Dupuytren’s Contracture

What is a Dupuytren’s Contracture?

Dupuytren’s Contracture is a condition in the palm of the hand, that affects a layer of tissue (fascia) that lies under the skin. Thickening of this tissue potentially causes the fingers to bend or contract over time.


The thickened fascia may cause nodules or bumps in the palm of the hand or the fingers.  A cord like thickening may cause the fingers to bend.  Diagnosis can be difficult in the early stages. The presentation and rate of progression of this condition may vary. The cords may shorten overtime, causing joint and soft tissue contracture. Ultimately, these contractures may impact on day to day function including placing your hand in your pocket or washing your face.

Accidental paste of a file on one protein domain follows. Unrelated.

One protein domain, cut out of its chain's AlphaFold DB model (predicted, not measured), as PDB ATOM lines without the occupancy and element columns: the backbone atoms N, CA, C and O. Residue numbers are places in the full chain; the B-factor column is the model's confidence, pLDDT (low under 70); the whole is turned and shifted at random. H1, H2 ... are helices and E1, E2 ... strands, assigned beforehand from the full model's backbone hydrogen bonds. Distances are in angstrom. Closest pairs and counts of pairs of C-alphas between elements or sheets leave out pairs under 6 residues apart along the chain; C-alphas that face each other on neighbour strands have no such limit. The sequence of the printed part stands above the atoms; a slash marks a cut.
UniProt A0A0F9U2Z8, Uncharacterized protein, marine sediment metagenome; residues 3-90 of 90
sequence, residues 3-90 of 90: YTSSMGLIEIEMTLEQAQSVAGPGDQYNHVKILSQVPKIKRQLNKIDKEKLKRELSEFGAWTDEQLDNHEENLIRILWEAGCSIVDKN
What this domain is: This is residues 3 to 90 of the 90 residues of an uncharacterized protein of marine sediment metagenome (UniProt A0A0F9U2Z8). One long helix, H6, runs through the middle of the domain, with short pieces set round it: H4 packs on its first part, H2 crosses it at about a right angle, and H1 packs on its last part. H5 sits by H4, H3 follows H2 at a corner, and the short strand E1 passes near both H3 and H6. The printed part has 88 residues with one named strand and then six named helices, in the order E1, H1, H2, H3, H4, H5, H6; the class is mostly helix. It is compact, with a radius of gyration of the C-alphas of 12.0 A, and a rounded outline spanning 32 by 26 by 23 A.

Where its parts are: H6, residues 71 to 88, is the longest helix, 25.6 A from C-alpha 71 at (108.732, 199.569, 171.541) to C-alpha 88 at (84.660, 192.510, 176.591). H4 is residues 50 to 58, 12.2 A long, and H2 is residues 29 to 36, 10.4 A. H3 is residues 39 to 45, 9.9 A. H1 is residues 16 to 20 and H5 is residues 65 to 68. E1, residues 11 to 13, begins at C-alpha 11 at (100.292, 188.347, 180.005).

The ring and little fingers are most commonly involved, but any part of the hand may be affected.


Early assessment to confirm the diagnosis and to determine the best course of management is recommended. In the early stages of the condition, once the diagnosis is confirmed, observation may be indicated.

Unfortunately, Dupuytren’s disease is not curable. Surgery is generally indicated in more severe contractures or when day to day function is impaired. The operation is performed through a combination of zigzag and straight cuts in the palm and fingers. There is often a shortage of skin along the length of the palm or finger. This can be managed with skin grafts or moving flaps of skin locally. Management of Dupuytren’s Contracture continues to be challenging and management by a hand surgeon is recommended.